Study reveals rate at which key genetic deletions contribute to male infertility

A large-scale analysis of Y chromosomes from more than 20,000 men finds that two spontaneously recurring deletions along a complex region of the Y chromosome are responsible for approximately 8% of cases of failed sperm production.

Although previous research had identified deletions in the region of the Y known as AZFc (for azoospermia factor c) as causing severe spermatogenic failure (SSF), this latest analysis, conducted by Whitehead Institute Director David Page and colleagues, is the first to determine how prevalent these deletions are in the general population.

According to the study, published in the November issue of the , the deletion known as b2/b4 is found in one of every 2,300 men, increases the risk of SSF 145 times, and is responsible for roughly 6% of cases.

"This deletion almost always results in spermatogenic failure, so it would be extremely rare for it to be transmitted from father to son without medically ," says Page. "Because of this, we can conclude that its prevalence in the population essentially reflects the rate at which this deletion arises spontaneously in men."

"Medically relevant population genetics studies are well established for most of the human genome, but this is the first study of this kind for the ," says Steven Rozen, an associate professor at Duke-NUS Graduate Medical School Singapore and first author of the study.

Page notes that this study would not have been possible without the unique sequencing method he developed with collaborators at Washington University in St. Louis to help navigate the structural complexities of the Y chromosome. As Page reported years ago, the Y comprises several regions of large palindromes—areas of mirror-imaged genetic sequences. Such regions render conventional sequencing approaches incapable of detecting extremely subtle genetic differences found hidden among the "mirrors." In response, Page and colleagues developed an approach known as SHIMS (single-haplotype iterative mapping and sequencing) to establish a definitive reference DNA sequence of the Y chromosome.

Such structural complexity is not exclusive to the Y chromosome, however. Smaller "halls of mirrors" can be found scattered throughout the human genome, and these areas are likely to be as unstable and prone to mutation as those on the Y chromosome. While the effects of the known deletions of the AZFc region appear to be limited to sperm production, substantially more harmful health effects are apt to arise from mutations elsewhere. Given the inherent challenges of obtaining accurate and complete DNA sequences of mirrored regions, Page believes that the current reference sequence of the human genome is missing potentially meaningful detail—and that the time has come to apply SHIMS broadly.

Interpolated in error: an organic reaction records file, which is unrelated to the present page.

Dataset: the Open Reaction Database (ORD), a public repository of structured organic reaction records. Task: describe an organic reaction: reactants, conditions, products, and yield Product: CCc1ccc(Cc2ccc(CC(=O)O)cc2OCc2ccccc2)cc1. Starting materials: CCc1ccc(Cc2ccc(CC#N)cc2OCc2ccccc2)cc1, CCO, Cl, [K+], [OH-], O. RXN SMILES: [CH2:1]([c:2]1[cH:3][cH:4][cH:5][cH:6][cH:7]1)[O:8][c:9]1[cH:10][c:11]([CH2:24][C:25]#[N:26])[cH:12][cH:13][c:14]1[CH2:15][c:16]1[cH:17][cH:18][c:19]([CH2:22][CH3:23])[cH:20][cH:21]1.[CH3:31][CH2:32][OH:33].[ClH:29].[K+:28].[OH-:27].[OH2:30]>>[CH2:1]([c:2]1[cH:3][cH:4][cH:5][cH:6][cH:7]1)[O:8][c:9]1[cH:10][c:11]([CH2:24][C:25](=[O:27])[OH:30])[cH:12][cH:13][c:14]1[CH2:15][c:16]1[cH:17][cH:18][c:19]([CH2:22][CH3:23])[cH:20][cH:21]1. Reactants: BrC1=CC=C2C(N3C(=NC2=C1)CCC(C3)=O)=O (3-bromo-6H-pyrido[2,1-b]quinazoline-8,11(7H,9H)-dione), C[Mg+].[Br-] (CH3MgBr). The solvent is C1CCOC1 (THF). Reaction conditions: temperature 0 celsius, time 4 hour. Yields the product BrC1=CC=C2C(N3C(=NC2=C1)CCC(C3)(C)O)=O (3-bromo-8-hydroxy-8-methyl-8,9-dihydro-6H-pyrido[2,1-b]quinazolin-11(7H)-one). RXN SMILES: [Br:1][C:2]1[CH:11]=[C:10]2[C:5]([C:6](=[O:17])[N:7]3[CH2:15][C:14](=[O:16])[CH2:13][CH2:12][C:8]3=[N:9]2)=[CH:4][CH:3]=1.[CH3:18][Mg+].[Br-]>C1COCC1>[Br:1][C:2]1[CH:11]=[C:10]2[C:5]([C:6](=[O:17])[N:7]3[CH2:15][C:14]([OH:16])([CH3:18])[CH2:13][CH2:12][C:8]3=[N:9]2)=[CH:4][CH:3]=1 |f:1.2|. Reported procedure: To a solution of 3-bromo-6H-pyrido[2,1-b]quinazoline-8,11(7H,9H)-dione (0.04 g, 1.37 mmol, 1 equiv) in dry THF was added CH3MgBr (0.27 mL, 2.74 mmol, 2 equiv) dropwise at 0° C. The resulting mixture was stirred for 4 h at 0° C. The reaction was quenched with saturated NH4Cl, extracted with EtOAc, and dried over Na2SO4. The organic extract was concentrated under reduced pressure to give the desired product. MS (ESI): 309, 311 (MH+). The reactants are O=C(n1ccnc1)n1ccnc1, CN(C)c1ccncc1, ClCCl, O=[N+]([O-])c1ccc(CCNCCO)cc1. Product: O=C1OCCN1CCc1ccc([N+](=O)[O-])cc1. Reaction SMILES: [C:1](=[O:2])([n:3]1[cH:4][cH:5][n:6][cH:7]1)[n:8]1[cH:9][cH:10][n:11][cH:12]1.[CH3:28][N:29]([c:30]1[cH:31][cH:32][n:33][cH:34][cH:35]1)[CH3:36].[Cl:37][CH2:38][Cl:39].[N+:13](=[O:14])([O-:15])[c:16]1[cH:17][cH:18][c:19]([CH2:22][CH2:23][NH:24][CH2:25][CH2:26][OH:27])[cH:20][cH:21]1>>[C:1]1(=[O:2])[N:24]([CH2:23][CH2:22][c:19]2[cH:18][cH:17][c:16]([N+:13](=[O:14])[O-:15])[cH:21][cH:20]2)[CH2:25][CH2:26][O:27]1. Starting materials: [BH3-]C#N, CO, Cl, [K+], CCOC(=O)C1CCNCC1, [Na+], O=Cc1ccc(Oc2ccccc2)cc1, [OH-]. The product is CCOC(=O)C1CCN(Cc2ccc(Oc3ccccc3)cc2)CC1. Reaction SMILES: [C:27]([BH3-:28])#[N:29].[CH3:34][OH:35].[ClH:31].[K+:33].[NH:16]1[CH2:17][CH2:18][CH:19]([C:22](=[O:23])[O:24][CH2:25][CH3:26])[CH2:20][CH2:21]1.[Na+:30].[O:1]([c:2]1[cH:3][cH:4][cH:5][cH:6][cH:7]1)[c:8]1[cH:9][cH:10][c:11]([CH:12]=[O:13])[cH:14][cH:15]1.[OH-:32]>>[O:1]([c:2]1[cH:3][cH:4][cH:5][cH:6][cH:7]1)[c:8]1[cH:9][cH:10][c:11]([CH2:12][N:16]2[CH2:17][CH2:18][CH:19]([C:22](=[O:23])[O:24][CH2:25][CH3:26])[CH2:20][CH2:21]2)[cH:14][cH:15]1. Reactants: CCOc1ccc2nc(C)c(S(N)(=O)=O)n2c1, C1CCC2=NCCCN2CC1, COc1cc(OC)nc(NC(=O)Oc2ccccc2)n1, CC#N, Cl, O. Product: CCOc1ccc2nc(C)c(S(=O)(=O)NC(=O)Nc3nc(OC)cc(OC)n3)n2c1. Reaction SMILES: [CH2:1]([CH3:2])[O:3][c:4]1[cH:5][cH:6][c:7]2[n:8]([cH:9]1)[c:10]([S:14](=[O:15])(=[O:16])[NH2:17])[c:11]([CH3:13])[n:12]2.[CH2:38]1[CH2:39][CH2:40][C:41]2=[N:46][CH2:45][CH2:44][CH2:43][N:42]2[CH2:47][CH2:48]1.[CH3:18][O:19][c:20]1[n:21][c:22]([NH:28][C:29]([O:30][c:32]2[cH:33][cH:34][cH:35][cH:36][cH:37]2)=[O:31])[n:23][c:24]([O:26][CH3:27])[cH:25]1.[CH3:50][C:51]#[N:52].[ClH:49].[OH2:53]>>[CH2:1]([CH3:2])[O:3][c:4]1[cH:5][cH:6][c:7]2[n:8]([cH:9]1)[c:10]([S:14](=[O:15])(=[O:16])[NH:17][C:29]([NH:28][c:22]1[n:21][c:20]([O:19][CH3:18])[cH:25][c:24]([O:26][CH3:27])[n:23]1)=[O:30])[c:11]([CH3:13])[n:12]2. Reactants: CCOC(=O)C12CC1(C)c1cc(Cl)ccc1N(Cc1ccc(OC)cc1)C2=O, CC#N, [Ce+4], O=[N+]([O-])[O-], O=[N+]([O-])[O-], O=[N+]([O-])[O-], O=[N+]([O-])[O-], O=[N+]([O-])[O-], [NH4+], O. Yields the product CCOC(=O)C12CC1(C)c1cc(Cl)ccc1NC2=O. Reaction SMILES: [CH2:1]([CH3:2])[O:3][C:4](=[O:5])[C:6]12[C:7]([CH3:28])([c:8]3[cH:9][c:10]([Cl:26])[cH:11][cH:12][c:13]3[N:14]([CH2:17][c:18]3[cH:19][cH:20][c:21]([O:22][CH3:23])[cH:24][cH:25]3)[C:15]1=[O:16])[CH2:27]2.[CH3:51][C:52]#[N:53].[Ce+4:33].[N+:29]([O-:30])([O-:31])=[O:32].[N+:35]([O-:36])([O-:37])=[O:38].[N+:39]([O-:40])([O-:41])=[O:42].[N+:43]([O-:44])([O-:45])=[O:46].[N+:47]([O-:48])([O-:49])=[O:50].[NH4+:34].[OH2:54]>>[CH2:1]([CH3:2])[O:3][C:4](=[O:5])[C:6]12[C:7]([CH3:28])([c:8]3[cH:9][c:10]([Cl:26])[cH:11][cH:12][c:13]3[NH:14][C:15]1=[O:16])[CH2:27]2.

"The key to SHIMS starts with the realization that there are areas of the human genome that are almost perfectly mirrored repeated sequences that are greater than 99% identical," says Page, who is also an investigator of the Howard Hughes Medical Institute. "When you assemble a sequence from multiple unrelated chromosomes, as was done with the human genome, you cannot make sense of minute but critical differences."

"The human genome reference is a consensus sequence, which is a politically wonderful outcome," he adds. "But in mirrored regions, consensus doesn't really represent anything. A complete and accurate assembly of the will answer questions we do not even know to ask."

More information: American Journal of Human Genetics, November 2, 2012

Related Stories

Human chromosome 3 is sequenced

Apr 27, 2006

The sequencing of human chromosome 3 at Baylor College represents the final stage of a multi-year project to sequence the human genome.

Chimp and human Y chromosomes evolving faster than expected

Jan 13, 2010

(PhysOrg.com) -- Contrary to a widely held scientific theory that the mammalian Y chromosome is slowly decaying or stagnating, new evidence suggests that in fact the Y is actually evolving quite rapidly through continuous, ...

Exploring the 'last frontier' of our genome

Sep 23, 2011

The human genome first appeared in print in 2001. But scientists aren’t done yet. There’s part of our DNA that geneticists have yet to assemble a sequence for: the centromeres.

Recommended for you

DNA signature found in ice storm babies

Sep 29, 2014

The number of days an expectant mother was deprived of electricity during Quebec's Ice Storm (1998) predicts the epigenetic profile of her child, a new study finds.

User comments